I don't think billion dollar franchises can afford to go off half-cocked.
    I have to admit I'm somewhat curious what the original plans were.

  8. #83
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    Quote Originally Posted by Hellion View Post
    This new trilogy of Star Wars films is so shambolic in terms of direction, it's ridiculous. The Force Awakens was so derivative of A New Hope that it was hardly a film in its own right. The Last Jedi tried so hard to be different that it left a bad taste in everyone's mouths, and now with The Rise of Skywalker it seems like Disney is overcorrecting the previous film's mistakes. There is no sense of direction or theme here other than some vague notion of honoring "legacy." If "legacy" is the core theme of this trilogy, they would've done better just to adapt and tweak the Legacy of the Force series that focused on Jacen and Jaina Solo.

    Instead, we get garbage like "Let the past die." (Immediately resurrects Emperor Palpatine for the next sequel.)
    Hell no. Legacy of the Force was a terrible story that destroyed the old EU and was an even worse retelling of the prequels. I have a ton of problems with the current movies, but they don't begin to compare to that crapfest.

    As for what I said before about blaming Abrams, he was the one who failed to make Snoke and Rey, the two characters his 'mysteries' depended on, interesting and compelling. Rey in particular couldn't have a satisfactory answer, because being the child of any established character other than Palpatine would be an insult to that character. Obi Wan, Luke, Han and Leia, how would any of them look if they abandoned their daughter like that?

  9. #84
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    They needed some kind of big bad. Snoke was offed in TLJ and Kylo just doesn't come across as "big bad" material. So either you invent a totally new bad guy for the last film out of nowhere, or you bring back THE big bad of the SW films. The latter is a bit better.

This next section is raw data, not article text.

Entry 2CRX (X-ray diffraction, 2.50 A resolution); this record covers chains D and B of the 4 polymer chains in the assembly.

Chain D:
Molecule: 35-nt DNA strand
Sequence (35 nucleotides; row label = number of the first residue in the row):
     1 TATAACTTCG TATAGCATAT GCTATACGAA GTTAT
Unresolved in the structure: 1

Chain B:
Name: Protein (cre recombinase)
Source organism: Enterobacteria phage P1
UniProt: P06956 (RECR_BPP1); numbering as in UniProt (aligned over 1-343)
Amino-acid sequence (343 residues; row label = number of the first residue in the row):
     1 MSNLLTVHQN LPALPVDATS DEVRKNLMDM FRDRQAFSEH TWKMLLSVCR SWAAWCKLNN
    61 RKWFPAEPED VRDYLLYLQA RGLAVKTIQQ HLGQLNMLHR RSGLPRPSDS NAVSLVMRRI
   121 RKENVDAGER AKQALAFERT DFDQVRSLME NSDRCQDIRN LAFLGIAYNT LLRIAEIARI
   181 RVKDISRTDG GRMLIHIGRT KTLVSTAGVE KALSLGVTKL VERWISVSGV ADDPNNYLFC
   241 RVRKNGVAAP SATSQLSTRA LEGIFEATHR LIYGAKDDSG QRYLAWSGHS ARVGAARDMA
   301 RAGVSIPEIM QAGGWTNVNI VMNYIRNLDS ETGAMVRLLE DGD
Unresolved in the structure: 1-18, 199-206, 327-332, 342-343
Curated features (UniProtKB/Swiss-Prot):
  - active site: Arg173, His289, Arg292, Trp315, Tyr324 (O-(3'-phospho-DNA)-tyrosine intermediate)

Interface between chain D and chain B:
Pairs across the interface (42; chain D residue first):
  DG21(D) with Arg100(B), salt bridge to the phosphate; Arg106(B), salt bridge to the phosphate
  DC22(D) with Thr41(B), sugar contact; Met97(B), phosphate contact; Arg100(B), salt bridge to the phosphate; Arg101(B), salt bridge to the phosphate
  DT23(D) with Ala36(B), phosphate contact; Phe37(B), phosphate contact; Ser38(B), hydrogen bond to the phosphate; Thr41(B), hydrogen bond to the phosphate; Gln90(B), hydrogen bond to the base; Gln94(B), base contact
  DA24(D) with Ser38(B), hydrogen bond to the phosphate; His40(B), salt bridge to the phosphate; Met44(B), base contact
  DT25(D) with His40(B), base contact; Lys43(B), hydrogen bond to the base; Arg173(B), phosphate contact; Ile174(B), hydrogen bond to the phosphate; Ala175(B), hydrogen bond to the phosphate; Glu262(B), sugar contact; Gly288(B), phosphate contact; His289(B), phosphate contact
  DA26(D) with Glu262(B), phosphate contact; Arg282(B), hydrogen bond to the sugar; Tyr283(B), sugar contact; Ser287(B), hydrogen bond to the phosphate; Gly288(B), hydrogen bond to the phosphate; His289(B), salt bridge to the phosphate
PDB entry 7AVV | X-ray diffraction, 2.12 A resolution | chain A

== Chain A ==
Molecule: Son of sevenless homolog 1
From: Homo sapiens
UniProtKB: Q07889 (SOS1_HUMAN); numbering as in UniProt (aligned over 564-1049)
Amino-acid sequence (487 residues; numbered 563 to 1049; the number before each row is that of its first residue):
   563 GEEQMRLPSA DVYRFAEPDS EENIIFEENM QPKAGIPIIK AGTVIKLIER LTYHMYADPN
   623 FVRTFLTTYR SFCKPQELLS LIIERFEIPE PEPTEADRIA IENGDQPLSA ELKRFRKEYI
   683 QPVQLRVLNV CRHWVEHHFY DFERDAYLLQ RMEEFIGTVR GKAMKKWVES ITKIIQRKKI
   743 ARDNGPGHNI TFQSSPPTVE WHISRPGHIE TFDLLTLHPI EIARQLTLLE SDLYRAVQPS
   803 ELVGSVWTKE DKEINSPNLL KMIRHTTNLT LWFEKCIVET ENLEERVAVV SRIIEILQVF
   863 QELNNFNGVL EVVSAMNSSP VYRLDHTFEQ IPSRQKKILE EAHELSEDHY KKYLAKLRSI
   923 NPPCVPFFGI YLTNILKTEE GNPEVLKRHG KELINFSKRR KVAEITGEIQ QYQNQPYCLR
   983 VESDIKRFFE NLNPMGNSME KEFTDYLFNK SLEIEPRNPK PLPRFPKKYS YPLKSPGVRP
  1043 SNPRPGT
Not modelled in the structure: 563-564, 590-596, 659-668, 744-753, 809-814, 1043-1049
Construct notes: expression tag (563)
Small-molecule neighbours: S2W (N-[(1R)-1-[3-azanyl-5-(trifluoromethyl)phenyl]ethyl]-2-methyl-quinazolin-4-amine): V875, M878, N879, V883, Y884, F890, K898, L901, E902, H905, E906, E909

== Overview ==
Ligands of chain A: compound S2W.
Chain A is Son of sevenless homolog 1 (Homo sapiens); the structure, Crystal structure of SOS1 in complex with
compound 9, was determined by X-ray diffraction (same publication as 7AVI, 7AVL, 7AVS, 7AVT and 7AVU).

I think that this was JJ's idea since he couldn't use Snoke anymore.

  10. #85
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    Quote Originally Posted by Gray Lensman View Post
    I mostly agree with this, but also put blame on whoever was supposed to be in charge of everything overall. Rian answered to someone, and that someone should have said NO at some point.
    Oh I agree. Rian answered to Kathleen Kennedy ultimately, so the blame lies with her most of all.

  11. #86
    Mighty Member thwhtGuardian's Avatar
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    Best reaction I've seen to the trailer so far:

  12. #87
    The Fastest Post Alive! Buried Alien's Avatar
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    Quote Originally Posted by thwhtGuardian View Post
    Best reaction I've seen to the trailer so far:
    Eerily prophetic too, in retrospect.

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  13. #88
    Astonishing Member ChrisIII's Avatar
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    Perhaps the Palpatine thing might be another sign of misdirection?


    Remember, a lot of the early marketing for The Force Awakens focused on Finn with the lightsaber, with Rey only shown with the staff. It wasn't until the film came out that we found it she was actually the force-sensitive one. Although Finn does use the lightsaber in the film of course.....

    It's possible that maybe "Palpatine" could in fact be a sentinel droid, as well, basically droids that contained holographic messages from Palpatine that detailed his post-Endor orders, such as Operation Cinder. Maybe the Death Star wreck has one onboard, maybe there's some clue to Rey's past? There's been rumors since TFA that maybe she's actually in some way related to Palpatine (Although of course she was born a decade after Palpatine's death, it's possible Palpatine might have had offspring somehow).

    https://starwars.fandom.com/wiki/Sentinel_(Contingency)
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  14. #89
    Incredible Member Anthony W's Avatar
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    First of all, let me just say that this is going to make a lot of money because it's Star Wars

    Just watched the trailer again. Remember the phrase "jump the shark"? Well, this "jumped the tie fighter". I will tell you why, besides Rey jumping over a Tie fighter. This new trilogy feels like an adaptation of a series of YA novels. A plucky but boring heroine complete with unearned status and broody will they won't they relationship drama with Star Wars sprinkled on.

    The Emperor's return just speaks to the fact that this trilogy couldn't create interesting villains. Speaking of villains why oh why did JJ even bother to go back to Rebels vs Empire? If JJ swears he had a plan but Rian didn't follow it. Whose fault is that? Disney isn't paying JJ all this money to be an absentee dad. Where was Kennedy in all this?
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  15. #90
    Astonishing Member ChrisIII's Avatar
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    We have seen quite a few high backflips in the series before.